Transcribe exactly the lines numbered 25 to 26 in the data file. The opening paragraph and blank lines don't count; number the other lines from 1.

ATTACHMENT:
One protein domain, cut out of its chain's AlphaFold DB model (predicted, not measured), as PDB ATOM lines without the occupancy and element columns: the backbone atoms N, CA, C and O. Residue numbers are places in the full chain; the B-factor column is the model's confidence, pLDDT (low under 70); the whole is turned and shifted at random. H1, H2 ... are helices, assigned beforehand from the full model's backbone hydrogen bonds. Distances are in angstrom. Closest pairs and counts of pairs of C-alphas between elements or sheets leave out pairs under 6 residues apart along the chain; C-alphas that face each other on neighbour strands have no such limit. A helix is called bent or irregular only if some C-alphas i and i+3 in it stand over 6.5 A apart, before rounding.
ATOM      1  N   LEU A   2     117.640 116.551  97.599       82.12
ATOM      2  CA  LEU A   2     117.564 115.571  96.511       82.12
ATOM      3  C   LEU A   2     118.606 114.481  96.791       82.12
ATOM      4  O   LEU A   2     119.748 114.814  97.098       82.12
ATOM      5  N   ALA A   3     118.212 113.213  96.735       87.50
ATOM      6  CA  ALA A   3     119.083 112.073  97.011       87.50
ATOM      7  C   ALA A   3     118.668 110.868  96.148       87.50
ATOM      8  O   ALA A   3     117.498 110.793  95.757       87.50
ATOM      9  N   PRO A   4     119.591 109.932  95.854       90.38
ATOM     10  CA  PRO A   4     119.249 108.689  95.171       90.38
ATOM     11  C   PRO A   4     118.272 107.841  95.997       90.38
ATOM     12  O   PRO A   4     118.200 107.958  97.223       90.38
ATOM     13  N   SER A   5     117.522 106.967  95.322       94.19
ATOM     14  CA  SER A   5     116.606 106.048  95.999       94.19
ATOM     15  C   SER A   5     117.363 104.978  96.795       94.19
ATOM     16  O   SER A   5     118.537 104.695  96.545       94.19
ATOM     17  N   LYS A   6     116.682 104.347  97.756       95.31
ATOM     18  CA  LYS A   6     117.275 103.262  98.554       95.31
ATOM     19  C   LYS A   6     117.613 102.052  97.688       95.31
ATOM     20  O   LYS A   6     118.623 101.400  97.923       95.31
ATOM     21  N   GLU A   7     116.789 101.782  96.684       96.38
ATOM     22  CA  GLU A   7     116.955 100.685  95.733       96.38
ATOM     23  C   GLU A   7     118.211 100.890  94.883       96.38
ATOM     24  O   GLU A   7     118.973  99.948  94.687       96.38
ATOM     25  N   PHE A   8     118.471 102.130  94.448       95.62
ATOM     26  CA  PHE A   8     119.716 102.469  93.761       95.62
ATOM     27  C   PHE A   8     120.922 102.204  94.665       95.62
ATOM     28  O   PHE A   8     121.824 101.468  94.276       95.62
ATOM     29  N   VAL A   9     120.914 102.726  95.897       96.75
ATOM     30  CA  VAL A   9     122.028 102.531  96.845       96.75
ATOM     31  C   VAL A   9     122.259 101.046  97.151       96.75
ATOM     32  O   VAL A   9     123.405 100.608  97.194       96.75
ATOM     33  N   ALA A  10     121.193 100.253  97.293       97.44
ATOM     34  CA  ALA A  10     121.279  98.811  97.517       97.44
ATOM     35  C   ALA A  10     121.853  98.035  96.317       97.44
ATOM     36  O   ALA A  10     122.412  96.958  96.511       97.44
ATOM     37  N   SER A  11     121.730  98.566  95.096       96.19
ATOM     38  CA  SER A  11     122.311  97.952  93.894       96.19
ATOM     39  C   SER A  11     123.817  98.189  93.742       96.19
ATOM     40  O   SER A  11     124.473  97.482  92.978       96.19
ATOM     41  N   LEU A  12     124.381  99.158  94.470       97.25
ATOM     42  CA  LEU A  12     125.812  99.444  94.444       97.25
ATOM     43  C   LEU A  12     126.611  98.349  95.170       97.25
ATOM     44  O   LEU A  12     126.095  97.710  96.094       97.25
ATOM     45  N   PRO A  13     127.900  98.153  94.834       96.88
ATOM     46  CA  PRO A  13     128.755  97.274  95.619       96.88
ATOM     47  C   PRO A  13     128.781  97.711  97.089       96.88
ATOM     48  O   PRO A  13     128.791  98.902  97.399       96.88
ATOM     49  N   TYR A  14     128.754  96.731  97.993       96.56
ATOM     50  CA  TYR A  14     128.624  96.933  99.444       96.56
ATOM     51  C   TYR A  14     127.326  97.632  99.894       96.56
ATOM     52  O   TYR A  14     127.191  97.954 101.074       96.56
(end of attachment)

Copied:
ATOM     25  N   PHE A   8     118.471 102.130  94.448       95.62
ATOM     26  CA  PHE A   8     119.716 102.469  93.761       95.62